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  • Writer's pictureGordon Thorsby

Can We Understand the Bragg-Johnston Switches in the Western Theater?

by Gordon Thorsby

Albert Sidney Johnston died early. His strong abilities had previously been demonstrated as possibly the best, but nobody really knows what his presence would have done. This is not the Johnston referred to in the heading. In his place came the Bragg-Joe Johnston leadership that reads like a TV mini series summary. It would be laughable if the collateral damage through lost lives wasn't one possible outcome.

Lt. Generals Joseph E Johnston and Braxton Bragg traded places commanding the Army of Tennessee during the war. Bragg had some tactical victories at Perryville, Stones River (see note) and Chickamauga, and was universally disliked by almost every subordinate officer and soldier. There was Johnston who was loved and respected by officers and soldiers. He never seriously lost but had only one true victory during his tenure in command of the Army. Confederate President Jefferson Davis made the situation worse by liking Bragg despite his toxic personality, and hating Johnston who everyone liked. A real conundrum. Did Davis understand the problem and try to resolve it?

After Perryville, Johnston was ordered to relieve Bragg from command of the Army of Tennessee. Johnston, at the time, was head of the Department overseeing Pemberton’s defense at Vicksburg and Bragg’s operations in Kentucky and Tennessee. Bragg had put a huge scare into the North with his Kentucky invasion but the subordinate sniping raged. Davis ordered Bragg’s removal and Johnston (see below) was to replace him. However, Johnston wouldn’t relieve Bragg and didn't inform Bragg. Johnston did Bragg a favor and Bragg did not know about it.

You might say: “He didn’t do it?”


You: “Just like that?”

“Yup, pretty much.”

You: “Wouldn’t ignoring an order like that get a man fired?”

“You would think…Richmond essentially followed up by not following up.”

Along came 1863 and Vicksburg was taken by Grant. Though Johnston was nearby to support Pemberton. Johnston wouldn’t move to relieve the siege at Vicksburg (IMHO, it was a losing fight anyway.) Davis relieved Johnston of his duties in the Department.

“Oh, did I forget to mention, Davis disliked Johnston. Let me continue.”

Anyway, Bragg routed the Union Army of the Cumberland at Chickamauga. During the entire time, Bragg bickered with his generals and Bragg actually thought he lost.

You: “Was Bragg a glass half-empty kind of guy or simply have low self-esteem?”

Me: “Please don’t interrupt, the drama involved lives. It was serious and you would think Richmond might fix it. The Western Theater was the place the War was eventually lost anyways. I digress.”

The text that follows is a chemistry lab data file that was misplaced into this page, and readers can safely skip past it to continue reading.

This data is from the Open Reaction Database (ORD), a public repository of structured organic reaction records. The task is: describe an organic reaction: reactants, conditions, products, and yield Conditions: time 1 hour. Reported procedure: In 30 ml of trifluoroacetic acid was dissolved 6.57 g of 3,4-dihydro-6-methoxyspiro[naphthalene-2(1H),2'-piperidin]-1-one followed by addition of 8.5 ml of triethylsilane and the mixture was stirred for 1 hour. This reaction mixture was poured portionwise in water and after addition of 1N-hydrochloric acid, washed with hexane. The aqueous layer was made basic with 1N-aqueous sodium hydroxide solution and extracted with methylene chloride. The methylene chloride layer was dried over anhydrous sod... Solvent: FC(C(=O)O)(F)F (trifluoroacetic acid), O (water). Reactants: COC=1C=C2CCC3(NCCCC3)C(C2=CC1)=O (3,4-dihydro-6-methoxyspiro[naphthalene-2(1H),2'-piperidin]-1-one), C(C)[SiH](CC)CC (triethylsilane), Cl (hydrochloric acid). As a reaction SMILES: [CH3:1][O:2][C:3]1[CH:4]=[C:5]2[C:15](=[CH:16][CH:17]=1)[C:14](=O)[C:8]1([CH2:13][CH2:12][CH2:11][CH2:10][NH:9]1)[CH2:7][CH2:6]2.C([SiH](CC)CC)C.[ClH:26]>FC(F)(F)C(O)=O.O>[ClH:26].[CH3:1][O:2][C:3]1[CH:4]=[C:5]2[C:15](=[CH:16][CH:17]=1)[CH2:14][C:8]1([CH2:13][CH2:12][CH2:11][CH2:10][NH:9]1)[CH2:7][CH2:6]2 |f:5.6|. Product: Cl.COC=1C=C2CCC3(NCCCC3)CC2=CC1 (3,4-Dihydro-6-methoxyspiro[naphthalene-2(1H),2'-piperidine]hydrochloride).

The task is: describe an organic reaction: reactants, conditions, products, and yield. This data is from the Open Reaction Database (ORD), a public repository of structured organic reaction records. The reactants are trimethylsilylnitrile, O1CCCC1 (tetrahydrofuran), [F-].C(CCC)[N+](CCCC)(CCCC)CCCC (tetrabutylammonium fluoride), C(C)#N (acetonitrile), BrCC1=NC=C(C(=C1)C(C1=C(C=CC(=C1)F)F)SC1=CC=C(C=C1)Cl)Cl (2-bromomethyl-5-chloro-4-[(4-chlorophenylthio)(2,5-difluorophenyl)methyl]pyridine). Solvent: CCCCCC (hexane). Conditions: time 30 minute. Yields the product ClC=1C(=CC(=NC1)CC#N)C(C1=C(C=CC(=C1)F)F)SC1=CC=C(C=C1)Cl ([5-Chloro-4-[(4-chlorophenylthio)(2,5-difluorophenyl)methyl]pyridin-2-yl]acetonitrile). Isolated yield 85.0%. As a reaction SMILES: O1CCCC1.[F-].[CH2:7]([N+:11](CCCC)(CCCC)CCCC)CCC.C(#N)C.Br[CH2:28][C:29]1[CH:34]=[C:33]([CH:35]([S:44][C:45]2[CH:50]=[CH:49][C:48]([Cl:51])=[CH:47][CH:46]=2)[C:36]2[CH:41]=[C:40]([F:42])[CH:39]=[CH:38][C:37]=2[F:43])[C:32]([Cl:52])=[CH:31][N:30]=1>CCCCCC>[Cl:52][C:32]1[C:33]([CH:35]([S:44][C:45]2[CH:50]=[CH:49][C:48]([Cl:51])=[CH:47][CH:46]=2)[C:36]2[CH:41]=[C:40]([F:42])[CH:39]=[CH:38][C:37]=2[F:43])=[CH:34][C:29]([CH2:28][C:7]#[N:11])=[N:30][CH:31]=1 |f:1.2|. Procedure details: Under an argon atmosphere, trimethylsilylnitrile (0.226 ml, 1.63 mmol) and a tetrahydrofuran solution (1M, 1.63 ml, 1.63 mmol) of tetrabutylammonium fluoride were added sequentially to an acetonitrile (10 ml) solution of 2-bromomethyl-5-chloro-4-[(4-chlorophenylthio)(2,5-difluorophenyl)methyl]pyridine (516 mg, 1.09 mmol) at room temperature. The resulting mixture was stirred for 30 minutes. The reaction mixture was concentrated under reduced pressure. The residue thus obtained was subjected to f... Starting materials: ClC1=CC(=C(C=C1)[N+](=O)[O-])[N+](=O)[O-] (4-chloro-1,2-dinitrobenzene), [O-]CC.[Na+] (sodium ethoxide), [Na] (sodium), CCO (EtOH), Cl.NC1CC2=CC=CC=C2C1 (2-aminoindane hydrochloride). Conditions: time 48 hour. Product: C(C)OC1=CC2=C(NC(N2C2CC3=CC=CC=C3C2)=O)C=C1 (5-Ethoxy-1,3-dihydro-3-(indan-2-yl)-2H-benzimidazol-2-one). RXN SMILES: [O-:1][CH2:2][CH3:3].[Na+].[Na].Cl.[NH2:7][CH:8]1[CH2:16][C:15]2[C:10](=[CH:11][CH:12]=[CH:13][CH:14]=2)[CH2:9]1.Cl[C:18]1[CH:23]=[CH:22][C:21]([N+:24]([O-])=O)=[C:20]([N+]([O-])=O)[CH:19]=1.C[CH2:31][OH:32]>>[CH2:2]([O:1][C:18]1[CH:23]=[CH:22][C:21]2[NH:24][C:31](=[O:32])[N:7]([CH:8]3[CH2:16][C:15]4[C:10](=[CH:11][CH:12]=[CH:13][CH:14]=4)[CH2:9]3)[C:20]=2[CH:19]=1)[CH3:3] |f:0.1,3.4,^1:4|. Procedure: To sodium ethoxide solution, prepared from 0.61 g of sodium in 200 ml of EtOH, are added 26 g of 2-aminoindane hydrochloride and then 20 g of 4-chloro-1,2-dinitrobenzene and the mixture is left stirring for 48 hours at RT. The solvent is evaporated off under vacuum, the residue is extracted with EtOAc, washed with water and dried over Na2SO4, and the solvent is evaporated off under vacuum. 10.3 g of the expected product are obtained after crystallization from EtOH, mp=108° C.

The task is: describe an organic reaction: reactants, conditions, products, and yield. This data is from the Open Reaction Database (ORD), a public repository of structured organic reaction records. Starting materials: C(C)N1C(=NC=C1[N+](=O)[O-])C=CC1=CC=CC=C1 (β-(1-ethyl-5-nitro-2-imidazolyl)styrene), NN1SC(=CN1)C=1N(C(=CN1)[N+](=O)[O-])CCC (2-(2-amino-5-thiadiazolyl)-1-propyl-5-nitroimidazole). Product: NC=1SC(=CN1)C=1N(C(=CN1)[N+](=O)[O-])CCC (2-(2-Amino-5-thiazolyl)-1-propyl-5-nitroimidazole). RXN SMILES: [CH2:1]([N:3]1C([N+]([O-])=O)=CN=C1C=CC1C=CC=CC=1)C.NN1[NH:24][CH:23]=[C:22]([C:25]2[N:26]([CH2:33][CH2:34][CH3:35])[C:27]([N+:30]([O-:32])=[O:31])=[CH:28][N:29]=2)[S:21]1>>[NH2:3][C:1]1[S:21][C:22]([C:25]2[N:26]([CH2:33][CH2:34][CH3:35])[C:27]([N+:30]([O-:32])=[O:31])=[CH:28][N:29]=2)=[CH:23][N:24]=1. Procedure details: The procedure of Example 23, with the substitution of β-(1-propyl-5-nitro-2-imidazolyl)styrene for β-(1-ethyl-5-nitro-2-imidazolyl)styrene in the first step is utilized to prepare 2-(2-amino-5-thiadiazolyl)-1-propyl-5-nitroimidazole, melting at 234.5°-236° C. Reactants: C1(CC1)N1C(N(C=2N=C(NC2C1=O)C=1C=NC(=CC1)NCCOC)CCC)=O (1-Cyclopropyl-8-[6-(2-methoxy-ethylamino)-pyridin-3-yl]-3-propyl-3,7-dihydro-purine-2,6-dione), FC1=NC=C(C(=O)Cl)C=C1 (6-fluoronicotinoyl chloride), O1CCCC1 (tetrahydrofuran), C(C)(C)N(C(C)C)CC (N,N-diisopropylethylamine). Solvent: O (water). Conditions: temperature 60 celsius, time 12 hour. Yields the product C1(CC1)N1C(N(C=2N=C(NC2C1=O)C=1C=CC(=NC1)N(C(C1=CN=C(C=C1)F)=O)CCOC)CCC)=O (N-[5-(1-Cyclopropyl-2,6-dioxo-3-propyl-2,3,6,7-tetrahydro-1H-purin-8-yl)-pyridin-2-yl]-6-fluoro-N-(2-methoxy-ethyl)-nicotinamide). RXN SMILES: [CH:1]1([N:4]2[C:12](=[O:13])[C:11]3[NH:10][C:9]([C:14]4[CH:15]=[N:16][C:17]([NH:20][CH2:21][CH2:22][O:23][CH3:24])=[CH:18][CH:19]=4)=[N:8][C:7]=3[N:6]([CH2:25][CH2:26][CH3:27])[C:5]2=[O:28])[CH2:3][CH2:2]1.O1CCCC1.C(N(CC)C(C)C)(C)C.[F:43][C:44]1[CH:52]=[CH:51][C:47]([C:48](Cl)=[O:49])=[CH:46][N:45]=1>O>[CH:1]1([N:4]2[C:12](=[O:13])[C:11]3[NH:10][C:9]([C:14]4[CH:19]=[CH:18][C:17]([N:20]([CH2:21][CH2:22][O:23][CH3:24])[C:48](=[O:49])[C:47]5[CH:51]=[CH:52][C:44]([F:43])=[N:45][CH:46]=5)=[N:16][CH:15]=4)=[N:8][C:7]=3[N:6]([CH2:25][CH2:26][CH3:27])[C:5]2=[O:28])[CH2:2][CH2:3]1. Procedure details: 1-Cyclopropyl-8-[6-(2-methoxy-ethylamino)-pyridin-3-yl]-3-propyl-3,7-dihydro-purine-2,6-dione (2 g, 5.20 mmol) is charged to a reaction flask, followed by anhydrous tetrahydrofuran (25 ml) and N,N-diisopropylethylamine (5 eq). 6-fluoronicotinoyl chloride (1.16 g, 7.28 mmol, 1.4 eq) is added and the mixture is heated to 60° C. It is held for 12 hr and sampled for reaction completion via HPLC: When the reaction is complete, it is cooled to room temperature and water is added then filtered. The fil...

Bragg’s melodramatics with his subordinates included a new general from the east, Longstreet. The situation was now absolutely toxic. President Davis went to check the matter out. He cleaned out some of the worst troublemakers by moving them to other commands. Longstreet took his Corps to Knoxville. Bragg then was trounced at Missionary Ridge and bad. The problem was apparently not the troublemakers.

You: “What did Davis do?”

“He replaced him with Johnston.”

You: “The guy Davis hates?”

"Yeah. Go figure? Historians understand why Johnston was placed back in command... or do they? (Davis should have looked in the mirror about this time.) Oh, there I go again."

Anyway, Johnston started not winning again, and not really losing as usual and does his “retreat” thing. Davis (see right) quickly concludes Johnston is living down to his expectations so Davis sent his Military Advisor, Bragg on down to Georgia to verify the situation. Bragg relieved Johnston without hesitation and replaced Johnston with Hood who many feared would not bode well. With the announcement, Bragg repaid Johnston’s good deed of keeping Bragg in power in 1862 by relieving Johnston in 1864.

You: ?

"Yeah, I know. Let me continue."

With Hood, he attacked just like Richmond wanted but the results were mostly death and defeat. Three months later the army was greatly reduced in size from casualties and desertions and many generals were gone (dead or wounded). Davis put Johnston back in command. Bragg was also given a subordinate command both in the Army in North Carolina.

You: “You’re kidding! You have to be?”

“Nope. The guy Davis hates more than just about anyone else, he places in command again and for the third time.”

The questions that bubble up are:

Question:- What was Davis’ thinking for returning Johnston back to command at this point is something that needs a serious explanation. The usual answer of "he was the only one" seems insufficient.

Question: Would the Confederate problems in the West have been prevented if there was a military head in Richmond that managed the Armies instead of a political one at the head? Would Johnston have been that right military man in Richmond?

Question: Could Bragg have been a military head in the West while another commander managed the commanders; a Grant/Meade like situation?

Was the reason Davis gave this last command to Johnston simply that Davis didn't plan to win. It was unwinnable so give it to Johnston to be labeled the one to lose. Johnston thought so.


“Pure Chaos: Braxton Bragg’s Subordinates,” By Edwin L. Kennedy Jr. and Jerry Morelock, History.Net, 1/1/2019.

“The Wrong Man,” by Philip Leigh,, 11/21,/2012.

Hearts Torn Asunder, by Dollar Jr., Ernest A., Savas Beatie, 2022.

-, 12/17/20.

-, A&E Television Networks, May 16, 2022, Original Published Date, November 9, 2009.

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